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From midwifery to hospice: Andrea’s spirituality of service

Twenty-one years ago, my youngest daughter, Roise, (pronounced “Rose,”) was born at home, at sunrise. My dear friend, a nurse and midwife, Andrea, put her on my stomach. My baby looked up at me with frightened eyes, and said “Oh! Oh! Oh!”

As her dad, who was in our bed holding me, sobbed with joy, I said to my child, “It’s OK! I’m your Mama!” I nursed her for the first time, and my husband, Blaze, gave her her first bath in our kitchen sink, after my sister in law, Shawna, had cut her umbilical cord. All the women in the family were in the bedroom with us when Roise was born; my step mom, my daughter, Maire, who had run in at the right moment, and my mom, holding Maire in her arms. 

 After everything was all cleaned up and Roise Mariah was pronounced robustly healthy, everyone left with a happy glow. Maire and Blaze climbed into bed with Roise and me and we had a long family nap. It was beautiful.

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Photo by Lisa Fotios on Pexels.com

I’m having coffee with my friend, Andrea, mid-wife and Hospice nurse. She’s talking about work and spirituality. People often ask her how she can do what she does, especially the Hospice work. But she says that, aside from being tired sometimes, and worried about her own problems when she’s on her way to work, there’s nothing negative about what she does. She forgets everything else in the presence of a laboring woman or a dying person. “It’s like a window to Heaven!”

More often than not, dying people she comes into contact with are in a state of peace as they near the end of their earthly lives, and they commonly seem to be seeing and talking to people in the room that nobody else can see, most often, people they love who have died.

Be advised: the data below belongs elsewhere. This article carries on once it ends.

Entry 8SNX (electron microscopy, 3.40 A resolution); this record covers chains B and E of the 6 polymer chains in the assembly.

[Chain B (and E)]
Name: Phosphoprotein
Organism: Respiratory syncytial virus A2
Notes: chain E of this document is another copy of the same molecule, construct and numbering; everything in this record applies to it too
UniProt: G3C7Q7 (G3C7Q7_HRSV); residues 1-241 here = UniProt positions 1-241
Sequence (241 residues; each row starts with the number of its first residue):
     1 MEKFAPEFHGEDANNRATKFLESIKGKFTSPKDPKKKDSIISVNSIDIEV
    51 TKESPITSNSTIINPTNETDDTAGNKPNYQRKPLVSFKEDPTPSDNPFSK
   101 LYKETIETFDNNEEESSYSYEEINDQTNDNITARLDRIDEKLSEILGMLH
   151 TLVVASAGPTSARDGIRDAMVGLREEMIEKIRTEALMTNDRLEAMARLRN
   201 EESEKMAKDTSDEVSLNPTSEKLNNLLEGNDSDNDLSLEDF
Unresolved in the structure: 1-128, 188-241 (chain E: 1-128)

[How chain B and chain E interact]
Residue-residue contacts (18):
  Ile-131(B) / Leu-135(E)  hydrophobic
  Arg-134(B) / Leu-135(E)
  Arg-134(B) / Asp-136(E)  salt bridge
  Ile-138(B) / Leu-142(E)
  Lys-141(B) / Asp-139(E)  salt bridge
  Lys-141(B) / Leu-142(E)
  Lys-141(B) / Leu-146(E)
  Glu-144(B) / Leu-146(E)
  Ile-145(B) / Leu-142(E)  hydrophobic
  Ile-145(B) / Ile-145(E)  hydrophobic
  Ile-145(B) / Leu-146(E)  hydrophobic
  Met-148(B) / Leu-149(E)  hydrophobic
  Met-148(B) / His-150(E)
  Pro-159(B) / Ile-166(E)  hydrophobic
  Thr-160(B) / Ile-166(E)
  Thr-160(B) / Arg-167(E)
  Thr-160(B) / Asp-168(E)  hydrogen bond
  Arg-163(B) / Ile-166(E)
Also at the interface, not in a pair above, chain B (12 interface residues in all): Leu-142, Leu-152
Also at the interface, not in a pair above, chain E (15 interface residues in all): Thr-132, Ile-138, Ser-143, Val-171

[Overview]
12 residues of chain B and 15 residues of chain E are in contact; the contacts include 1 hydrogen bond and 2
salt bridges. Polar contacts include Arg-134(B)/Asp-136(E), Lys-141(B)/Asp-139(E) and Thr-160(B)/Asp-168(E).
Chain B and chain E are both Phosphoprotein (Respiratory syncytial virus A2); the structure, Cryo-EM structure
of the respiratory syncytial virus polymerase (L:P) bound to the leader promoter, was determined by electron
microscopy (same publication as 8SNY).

My mother looked up in wonder, not having really spoken for months at the end of her illness. “What are you all doing here? Are you going to take me with you?”

The deaths Andrea has been able to be present for were powerful spiritual experiences for her. The houses of the dying are filled with God’s presence, and she prays deeply when she is working with a patient and his or her family.

She is more grounded and profoundly present than at any other time in her life, she reflects, when she is working.

Sometimes, as she goes about her own daily business, she thinks, “Wow, I really did that.”

The morning my second husband, Bob, had died, Andrea had the beautiful idea of inviting our close women friends to come and wash and anoint his body. She thought of it because in the Bible, women were the ones who prepared the body for burial with bathing, oils and spices.

Our friend, Amy, had a set of Biblical essential oils, such as frankinsence, myrrh, myrtle, spikenard, etc.

Andrea, with solemn tenderness, guided us through an improvised ritual; with Bob’s body modestly draped, we washed him reverently, and anointed him with fragrant oils.

We cried and we prayed.

She guided family and friends in prayer and asked each of us if we had anything we wanted to say as we waited for the funeral home, and for our friend, Deacon Ron Fernandes, who led us in prayer and blessing, and even singing.

“When a family is spiritual, it’s really nice for me- especially if they are Catholic. I am always glad to see icons or a crucifix or picture of Mother Mary in a house. Then I know I can openly pray the rosary. The rosary is definitely the prayer I pray the most during my work.”